To Columbus and beyond: interview to Graham Amedee
After battling against Italian VGC player Flavio Del Pidio at Columbus Pokémon Internationals, he conquered the favour among Italian fans. He chose to include Mega Medicham in his team, which granted him a one-way ticket to the final against 2016 World Champion Wolfe Glick, who ultimately won the competition. We’re talking about Graham Amedee, an Australian VGC player who surprised the international audience with his peculiar choices. In this exclusive interview, Graham tell us more about his love for Pokémon, his experience in Columbus and his future perspectives.
Hi Graham! It is a huge pleasure to get to know you! Tell us more about your life, your country and your passions –besides Pokémon, of course!
Hello! It’s a pleasure to be here talking with you. A little about me: I’m Graham and I’m a VGC competitor from Brisbane, Australia. I am a strong advocate for mental health working for a foster care agency, working with children who have had significant trauma. I have always been physically active and I value my health and wellbeing. I love sports! I grew up playing soccer for clubs and attending a swimming club. At the moment I have a passion for health and fitness. I love to train hard and eat nutritious food, not only to look great, but to feel good and have a well-functioning body and mind.
What is your relationship to the Pokémon world? How did you first got into contact with it? Do you have a special memory related to it?
My brother Paulo Amedee, also known as MastodonVGC, introduced me to competitive VGC when he saw me playing online battle spot singles. He knew I was always competitive, so he brought me to my first competition back in 2015 which was Brisbane regionals. I remember going 4-3 at that competition and I only had been playing VGC for 3 weeks. He was very proud and that was a special moment for me.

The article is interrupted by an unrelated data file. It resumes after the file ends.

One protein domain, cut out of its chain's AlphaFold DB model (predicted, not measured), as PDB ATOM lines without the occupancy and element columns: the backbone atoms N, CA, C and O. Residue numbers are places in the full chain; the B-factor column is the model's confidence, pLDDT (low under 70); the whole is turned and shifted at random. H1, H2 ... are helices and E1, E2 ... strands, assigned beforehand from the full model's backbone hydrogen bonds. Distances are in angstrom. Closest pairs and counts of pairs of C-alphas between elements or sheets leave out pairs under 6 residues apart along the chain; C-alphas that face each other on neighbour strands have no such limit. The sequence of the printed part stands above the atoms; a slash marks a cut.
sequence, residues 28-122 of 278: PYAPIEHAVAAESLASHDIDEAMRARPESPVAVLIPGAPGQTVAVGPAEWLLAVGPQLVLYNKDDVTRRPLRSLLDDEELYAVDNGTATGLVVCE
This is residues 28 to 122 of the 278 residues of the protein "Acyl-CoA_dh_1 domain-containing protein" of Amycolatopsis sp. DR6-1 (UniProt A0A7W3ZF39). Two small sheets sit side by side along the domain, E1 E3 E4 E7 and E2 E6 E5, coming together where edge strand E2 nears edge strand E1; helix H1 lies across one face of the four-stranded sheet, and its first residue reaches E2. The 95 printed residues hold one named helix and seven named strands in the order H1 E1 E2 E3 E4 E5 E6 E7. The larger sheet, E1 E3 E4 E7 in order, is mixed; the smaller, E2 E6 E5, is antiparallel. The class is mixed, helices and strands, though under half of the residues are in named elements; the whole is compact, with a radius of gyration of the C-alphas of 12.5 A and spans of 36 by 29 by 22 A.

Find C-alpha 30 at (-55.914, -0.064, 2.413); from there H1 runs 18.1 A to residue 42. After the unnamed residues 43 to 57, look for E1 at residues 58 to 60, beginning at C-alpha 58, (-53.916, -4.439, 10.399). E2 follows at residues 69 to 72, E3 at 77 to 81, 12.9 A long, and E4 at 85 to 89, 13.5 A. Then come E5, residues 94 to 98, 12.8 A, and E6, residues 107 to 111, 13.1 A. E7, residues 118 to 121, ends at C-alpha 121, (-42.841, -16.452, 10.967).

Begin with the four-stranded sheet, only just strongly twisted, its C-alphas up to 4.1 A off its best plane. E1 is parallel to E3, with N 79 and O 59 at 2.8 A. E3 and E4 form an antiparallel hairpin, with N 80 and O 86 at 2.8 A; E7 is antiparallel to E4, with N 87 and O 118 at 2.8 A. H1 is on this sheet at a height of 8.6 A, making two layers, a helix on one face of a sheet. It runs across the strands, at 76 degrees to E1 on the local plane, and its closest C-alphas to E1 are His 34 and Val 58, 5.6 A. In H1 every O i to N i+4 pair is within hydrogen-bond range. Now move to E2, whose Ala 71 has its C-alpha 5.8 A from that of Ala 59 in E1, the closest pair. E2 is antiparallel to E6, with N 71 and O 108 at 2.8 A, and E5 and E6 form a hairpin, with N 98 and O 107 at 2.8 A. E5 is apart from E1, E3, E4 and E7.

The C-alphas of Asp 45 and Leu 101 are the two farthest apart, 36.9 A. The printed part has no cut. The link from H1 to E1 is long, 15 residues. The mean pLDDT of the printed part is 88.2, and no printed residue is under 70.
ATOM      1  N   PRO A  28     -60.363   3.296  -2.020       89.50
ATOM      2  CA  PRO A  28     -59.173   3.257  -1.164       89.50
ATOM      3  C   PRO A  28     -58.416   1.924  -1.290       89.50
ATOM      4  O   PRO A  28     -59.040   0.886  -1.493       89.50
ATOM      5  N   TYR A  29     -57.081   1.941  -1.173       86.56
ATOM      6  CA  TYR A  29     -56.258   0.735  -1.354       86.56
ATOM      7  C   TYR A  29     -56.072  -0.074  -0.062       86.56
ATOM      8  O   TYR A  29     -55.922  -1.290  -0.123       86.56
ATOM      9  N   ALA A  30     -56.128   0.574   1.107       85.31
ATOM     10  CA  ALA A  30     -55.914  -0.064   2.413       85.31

How did you get closer to the VCG scene?
I loved team building, and I loved coming to VGC events and meeting new friends and sharing new team ideas. I have always enjoyed playing Pokémon, and my favourite part of it is team building. The fact I could mingle with people who enjoyed pokemon and team building also made me want to come back to play more and more.
Tell us more about your experience at Columbus Internationals: how was it?
My experience was unreal. I received a travel award to compete, and I was excited for that – let alone everything else. I had some amazing friends from Canada and Chicago who went out of their way to make sure that my stay was as enjoyable as possible. The competition itself was amazing. I loved being given the opportunity to verse quality opponents every single round!
Why did you include Mega Medicham in your team? How did you build such a powerful team around it?
I originally added Mega Medicham to the team as it can learn Role Play, and that can support Primal Kyogre’s weather. After a few days of testing, I realised that it needs to be used more offensively. I feel this team had a nice balance of speed control and offensive pressure – my favourite play style. I had 6 Pokémon in my team that did an amazing job at each respected match-up. Overall, the combination of Mega Medicham and Lunala was the easiest lead to 90% of match-ups. It made playing easy and fun.